Just in time learning, house renovation and the problem of general vs specific knowledge
January 16, 2014 2 Comments
As some of you are aware over the break (hence the lack of posts) I finalised the purchase of a new house and over the last 5 days have done a renovation on the interior with the help of my wife and some friends. Now none of use are tradespeople although one of our friends is a civil engineer, but has not done any hands on work for years so there was a need in a number of cases for just in time learning while doing some activities around the renovation.
As I am sure most of you are aware there are 1000’s of videos on YouTube and other places which can tell you how to do any piece of house renovation that you would like to have an attempt at. This makes it really easy to find out things like how to sand and polish floors, lay tiles, lay floating floors etc. The problem is that all of the information available is by its very nature generic, so while it provides a spectrum of information it may not be information that is specifically useful to your situation. To give an example; there are a number of video’s available on how to sand floors using a drum floor sander, all of the sanders are operated in a very similar manner to the one which we hired to do our floor, except for the fact that rather than tilting the sander as in the videos, there is a lever to raise and lower the drum. Now was this a significant problem, no, as the person from the Hire Shop at Bunnings explained exactly how their model worked and how to use it, but it reminded me of a ‘quote’ I read ( I am not sure of the source of the exact wording, but it is something I have heard a couple of times now) ‘My company doesn’t need an L&D function, if people need to know how to do something the can look it up on google.’ The problem here is that while generic information is useful, organisations need their staff often to have specific information about equipment, processes, policies and procedures, that generic information may simply not give them. It may not give them the full picture or it may in fact give them wrong information. Which is where the value of specific knowledge and application of that knowledge is vital.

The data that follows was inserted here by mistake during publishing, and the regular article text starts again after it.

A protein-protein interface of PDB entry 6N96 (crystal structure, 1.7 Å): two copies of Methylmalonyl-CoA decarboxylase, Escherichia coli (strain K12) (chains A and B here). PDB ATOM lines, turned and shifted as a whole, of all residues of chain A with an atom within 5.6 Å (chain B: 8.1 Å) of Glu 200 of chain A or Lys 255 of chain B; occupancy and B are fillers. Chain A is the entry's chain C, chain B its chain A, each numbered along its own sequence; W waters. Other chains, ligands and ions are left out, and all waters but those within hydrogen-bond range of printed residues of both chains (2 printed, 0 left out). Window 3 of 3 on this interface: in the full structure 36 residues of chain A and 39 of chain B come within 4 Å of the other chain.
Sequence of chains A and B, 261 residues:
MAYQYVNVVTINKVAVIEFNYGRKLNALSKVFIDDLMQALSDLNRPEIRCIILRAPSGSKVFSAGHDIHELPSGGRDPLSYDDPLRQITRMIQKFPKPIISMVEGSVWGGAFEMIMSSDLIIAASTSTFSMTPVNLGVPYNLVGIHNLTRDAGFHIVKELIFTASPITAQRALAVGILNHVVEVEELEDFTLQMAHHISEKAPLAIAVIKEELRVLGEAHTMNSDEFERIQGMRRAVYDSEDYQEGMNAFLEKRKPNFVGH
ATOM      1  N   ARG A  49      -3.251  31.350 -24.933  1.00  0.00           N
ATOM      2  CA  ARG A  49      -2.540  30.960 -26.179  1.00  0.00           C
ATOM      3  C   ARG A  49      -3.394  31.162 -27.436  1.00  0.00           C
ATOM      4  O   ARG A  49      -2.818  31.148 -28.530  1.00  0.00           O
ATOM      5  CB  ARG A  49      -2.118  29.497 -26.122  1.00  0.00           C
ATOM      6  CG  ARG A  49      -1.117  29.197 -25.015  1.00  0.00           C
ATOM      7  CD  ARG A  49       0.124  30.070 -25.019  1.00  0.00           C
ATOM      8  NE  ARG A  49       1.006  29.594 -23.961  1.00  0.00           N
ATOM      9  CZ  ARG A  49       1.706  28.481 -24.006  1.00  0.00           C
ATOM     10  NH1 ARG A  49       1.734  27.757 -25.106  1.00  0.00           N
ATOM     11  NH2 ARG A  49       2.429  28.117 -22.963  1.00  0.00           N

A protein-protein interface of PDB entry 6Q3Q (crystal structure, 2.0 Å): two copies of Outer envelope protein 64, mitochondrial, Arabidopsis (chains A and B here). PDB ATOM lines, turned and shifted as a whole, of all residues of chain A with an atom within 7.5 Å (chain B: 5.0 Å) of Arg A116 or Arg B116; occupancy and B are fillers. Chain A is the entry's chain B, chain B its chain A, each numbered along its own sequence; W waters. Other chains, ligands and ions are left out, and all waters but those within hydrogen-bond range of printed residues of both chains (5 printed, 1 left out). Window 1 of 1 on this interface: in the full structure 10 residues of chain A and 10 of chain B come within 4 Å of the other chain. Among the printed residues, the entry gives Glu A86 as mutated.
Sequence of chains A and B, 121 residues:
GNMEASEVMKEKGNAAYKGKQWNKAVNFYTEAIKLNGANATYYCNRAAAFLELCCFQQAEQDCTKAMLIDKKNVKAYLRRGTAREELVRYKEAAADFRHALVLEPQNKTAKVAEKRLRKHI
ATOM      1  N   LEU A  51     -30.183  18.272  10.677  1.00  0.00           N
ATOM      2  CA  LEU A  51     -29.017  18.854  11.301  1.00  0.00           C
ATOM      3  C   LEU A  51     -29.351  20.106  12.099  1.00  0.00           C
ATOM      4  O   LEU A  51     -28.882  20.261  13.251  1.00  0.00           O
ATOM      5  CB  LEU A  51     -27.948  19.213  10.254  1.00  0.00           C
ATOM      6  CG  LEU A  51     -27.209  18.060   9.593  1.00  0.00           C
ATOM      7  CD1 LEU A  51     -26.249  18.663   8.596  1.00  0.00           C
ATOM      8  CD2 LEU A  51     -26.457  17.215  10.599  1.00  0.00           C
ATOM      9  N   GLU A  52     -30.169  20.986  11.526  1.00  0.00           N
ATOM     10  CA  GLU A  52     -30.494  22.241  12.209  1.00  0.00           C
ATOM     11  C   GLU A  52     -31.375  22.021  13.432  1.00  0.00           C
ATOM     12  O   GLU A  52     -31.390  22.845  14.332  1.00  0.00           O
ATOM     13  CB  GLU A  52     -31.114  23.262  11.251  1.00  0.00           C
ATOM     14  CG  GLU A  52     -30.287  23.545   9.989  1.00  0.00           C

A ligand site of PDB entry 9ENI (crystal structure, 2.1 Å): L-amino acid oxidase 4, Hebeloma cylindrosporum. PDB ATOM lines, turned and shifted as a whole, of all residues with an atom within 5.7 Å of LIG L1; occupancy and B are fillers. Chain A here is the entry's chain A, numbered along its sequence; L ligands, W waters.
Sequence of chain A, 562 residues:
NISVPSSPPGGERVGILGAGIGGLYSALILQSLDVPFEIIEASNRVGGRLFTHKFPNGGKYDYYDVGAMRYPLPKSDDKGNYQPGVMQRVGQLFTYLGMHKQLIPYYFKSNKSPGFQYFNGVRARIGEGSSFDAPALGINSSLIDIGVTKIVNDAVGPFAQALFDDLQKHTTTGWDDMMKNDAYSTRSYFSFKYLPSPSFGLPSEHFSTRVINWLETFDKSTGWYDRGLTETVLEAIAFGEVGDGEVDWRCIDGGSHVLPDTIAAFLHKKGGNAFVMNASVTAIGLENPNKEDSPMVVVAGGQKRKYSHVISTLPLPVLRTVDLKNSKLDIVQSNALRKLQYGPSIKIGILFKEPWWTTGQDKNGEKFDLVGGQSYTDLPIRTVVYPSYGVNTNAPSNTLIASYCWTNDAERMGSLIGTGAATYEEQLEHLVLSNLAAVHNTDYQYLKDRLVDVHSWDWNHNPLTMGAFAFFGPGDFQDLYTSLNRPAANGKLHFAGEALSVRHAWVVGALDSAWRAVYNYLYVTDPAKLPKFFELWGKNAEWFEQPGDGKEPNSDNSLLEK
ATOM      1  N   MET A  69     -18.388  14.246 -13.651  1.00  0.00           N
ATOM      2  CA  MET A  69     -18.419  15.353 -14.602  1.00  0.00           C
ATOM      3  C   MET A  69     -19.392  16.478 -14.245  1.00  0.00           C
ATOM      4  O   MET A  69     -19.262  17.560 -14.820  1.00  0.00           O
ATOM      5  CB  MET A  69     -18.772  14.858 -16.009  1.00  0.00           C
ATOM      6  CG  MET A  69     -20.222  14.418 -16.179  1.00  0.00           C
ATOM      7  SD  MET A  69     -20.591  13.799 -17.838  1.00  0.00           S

The other problem is one that I have mentioned a long while ago, and that is have I really learnt anything from watching the videos on how to sand a floor, and by learnt I mean will I be able to do it in the future again without having to access the tutorial. My answer here is probably not (at least after a couple of weeks) and certainly not (at least after a couple of months). Again in many situations this may not be an issue at all, but in others it may well be.
We need to make sure that if our staff are going to access generic information about undertaking their roles (either provided by the organisation or externally in one form or another) that there is specific information or specific processes for those staff to be able to access the how to apply that knowledge within the organisation piece of work easily and quickly.